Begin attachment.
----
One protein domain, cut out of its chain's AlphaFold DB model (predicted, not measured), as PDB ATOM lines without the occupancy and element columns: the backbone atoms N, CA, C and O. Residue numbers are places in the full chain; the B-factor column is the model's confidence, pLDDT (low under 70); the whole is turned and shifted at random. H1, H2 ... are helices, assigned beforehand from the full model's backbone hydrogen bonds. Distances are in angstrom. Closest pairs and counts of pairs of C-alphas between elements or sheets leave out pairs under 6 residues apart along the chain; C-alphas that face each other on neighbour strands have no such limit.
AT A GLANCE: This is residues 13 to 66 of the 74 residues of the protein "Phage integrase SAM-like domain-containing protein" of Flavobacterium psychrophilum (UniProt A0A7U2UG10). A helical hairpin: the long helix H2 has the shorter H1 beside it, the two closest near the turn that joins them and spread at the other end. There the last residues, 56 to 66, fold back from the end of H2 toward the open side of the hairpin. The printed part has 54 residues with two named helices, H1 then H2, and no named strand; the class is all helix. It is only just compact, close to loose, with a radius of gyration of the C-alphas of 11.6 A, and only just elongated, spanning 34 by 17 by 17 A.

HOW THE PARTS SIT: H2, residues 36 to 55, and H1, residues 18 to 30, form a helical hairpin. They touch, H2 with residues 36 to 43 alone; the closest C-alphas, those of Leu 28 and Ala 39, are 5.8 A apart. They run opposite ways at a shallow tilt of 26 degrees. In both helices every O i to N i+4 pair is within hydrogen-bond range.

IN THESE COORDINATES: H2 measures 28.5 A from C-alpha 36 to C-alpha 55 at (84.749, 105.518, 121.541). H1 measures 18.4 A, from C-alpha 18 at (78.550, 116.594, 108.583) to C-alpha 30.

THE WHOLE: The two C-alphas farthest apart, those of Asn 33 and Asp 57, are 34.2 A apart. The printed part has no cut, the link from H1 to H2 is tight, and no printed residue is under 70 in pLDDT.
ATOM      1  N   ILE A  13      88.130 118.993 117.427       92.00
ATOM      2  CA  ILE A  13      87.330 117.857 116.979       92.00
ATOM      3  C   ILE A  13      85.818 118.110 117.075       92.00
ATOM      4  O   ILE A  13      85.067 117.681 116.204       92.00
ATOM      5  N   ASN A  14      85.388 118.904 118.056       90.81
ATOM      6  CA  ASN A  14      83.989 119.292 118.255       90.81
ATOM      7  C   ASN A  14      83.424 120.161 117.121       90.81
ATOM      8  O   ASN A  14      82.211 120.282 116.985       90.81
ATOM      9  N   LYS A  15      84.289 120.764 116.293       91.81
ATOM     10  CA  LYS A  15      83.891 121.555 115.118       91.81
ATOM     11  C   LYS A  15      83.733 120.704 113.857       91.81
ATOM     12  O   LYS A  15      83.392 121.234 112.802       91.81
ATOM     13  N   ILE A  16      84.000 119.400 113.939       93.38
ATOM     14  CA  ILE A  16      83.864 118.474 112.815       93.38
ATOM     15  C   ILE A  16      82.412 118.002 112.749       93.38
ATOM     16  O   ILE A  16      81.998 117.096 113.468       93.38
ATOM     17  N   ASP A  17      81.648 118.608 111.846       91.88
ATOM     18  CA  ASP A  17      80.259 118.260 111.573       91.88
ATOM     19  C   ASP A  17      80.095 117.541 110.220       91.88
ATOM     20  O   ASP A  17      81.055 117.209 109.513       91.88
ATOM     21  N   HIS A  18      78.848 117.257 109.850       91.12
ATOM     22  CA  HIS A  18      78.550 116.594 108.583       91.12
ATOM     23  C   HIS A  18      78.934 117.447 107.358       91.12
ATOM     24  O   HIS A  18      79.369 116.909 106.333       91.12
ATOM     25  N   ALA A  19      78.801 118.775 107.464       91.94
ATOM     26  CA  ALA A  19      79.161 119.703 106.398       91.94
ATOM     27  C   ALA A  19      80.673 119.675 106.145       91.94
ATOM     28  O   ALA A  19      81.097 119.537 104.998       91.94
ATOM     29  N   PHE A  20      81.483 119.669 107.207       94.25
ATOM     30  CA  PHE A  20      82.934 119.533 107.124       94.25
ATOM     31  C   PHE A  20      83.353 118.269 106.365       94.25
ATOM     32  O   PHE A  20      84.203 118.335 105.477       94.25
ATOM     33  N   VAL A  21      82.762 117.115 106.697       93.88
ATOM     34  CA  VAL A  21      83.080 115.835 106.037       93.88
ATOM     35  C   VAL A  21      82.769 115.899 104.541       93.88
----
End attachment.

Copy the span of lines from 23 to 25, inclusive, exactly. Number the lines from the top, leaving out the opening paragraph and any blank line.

ATOM     19  C   ASP A  17      80.095 117.541 110.220       91.88
ATOM     20  O   ASP A  17      81.055 117.209 109.513       91.88
ATOM     21  N   HIS A  18      78.848 117.257 109.850       91.12